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What about Glycemic Load?

Your blood glucose levels rise and fall when you eat a meal containing carbohydrates.  How high it rises and how long it stays high depends on the quality of the carbohydrates (the GI) as well as the quantity.  Glycemic Load (or GL) combines both the quantity and quality of carbohydrates.  It is also the best way to compare blood glucose values of different types and amounts of foods. The formula for calculating the GL of a particular food or meal is:

Glycemic Load = GI x Carbohydrate (g) content per portion ÷ 100.

For example, a single apple has a GI of 38 and contains 13 grams of carbohydrates.

GL= 38 x 13/100 = 5

 

A potato has a GI of 85 and contains 14 grams of carbohydrate

GL=85 x14/100 = 12

 

We can therefore predict that the potato will have twice the glycemic effect of an apple.

Similar to the glycemic index, the glycemic load of a food can be classified as low, medium, or high:

Low: 10 or less

Medium: 11 – 19

High: 20 or more

The GL of a mixed meal or diet can simply be calculated by summing together the GL values for each ingredient or component. For example, if breakfast was composed of 2 wheat biscuits (GL = 15), ½ a cup of milk (GL = 4) and 2 teaspoons of sugar (GL = 6), its overall GL would be 25 (15 + 4 + 6).

For the whole day, a low GL diet has a GL less than 100 g/% for people consuming 8,700 kJ. Therefore, for people consuming 3 meals per day, a low GL meal would have a GL ≤ 33 g/%.

For optimal health, you should aim to keep your daily glycemic load under 100.

 

Should I use GI or GL?

Although the GL concept has been useful in scientific research, it’s the GI that’s proven most helpful to people with diabetes and those who are overweight. That’s because a diet with a low GL, unfortunately, can be a ‘mixed bag’ full of healthy low GI carbs in some cases, but too high in protein and low in carbs and full of the wrong sorts of fats (i.e., saturated) such as those found in some ‘discretionary foods’. If you use the GI as it was originally intended – to choose the lower GI option within a food group or category – you usually select the one with the lowest GL anyway because foods are grouped together for a reason because they contain similar nutrients, including amounts of carbohydrate. So, if you choose healthy low GI foods, at least one at each meal, chances are you’re eating a diet that not only keeps blood glucose ‘on an even keel’ but contains balanced amounts of carbohydrates, fats and proteins.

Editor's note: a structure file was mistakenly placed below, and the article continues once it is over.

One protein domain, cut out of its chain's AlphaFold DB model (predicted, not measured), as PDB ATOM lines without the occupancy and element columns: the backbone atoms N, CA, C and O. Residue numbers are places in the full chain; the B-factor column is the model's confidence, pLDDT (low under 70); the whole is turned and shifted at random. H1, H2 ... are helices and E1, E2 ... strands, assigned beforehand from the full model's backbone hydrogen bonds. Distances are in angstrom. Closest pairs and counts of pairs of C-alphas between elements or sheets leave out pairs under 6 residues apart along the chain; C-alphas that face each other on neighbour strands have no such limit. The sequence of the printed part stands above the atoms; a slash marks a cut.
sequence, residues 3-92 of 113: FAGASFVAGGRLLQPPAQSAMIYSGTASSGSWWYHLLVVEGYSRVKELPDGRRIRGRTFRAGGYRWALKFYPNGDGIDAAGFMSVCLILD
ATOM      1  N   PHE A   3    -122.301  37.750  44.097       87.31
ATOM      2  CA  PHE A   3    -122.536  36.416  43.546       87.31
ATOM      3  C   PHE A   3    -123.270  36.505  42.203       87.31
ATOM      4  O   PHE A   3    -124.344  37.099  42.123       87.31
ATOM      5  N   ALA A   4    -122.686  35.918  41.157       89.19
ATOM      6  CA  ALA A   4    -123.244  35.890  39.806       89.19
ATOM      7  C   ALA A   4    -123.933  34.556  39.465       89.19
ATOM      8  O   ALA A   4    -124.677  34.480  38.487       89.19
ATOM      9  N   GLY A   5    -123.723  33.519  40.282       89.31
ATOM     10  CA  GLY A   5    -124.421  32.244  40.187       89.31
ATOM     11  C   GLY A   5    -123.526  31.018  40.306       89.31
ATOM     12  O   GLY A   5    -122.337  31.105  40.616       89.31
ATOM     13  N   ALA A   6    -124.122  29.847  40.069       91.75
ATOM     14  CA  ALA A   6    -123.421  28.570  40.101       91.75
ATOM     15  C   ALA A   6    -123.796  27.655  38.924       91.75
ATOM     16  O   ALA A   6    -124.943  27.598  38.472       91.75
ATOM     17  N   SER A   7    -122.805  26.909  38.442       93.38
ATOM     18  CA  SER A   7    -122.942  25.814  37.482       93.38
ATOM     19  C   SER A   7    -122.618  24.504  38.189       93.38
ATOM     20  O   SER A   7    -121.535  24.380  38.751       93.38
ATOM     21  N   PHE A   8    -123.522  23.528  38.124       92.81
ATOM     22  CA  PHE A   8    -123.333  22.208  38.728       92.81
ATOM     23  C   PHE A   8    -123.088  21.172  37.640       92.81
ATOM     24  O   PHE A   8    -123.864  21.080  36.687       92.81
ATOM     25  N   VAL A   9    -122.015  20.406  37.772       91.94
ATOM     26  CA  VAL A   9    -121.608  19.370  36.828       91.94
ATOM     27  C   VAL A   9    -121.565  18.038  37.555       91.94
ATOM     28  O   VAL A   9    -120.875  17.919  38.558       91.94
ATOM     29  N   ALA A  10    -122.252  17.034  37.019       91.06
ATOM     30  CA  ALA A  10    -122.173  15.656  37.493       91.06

What is the Glycemic Response?

After eating a meal, the digestible or available carbohydrates are absorbed into the blood stream, producing an increase in blood glucose concentration.  In time and in response to its tissue disposal, facilitated by the hormone insulin, the blood glucose concentration falls back to or below fasting levels.  The magnitude of the rise and fall of blood glucose and the duration over which it occurs has been termed the glycemic response.    More slowly digestible carbohydrates or minimally processed starchy foods produce a different response. Compared with rapidly digestible carbohydrates they show a slower and more prolonged increase in blood glucose, rising to a lower peak. Other factors include how much food you eat, how much the food is processed and even how the food is prepared For example, pasta that is cooked al dente has a slower glycemic response than pasta that is overcooked.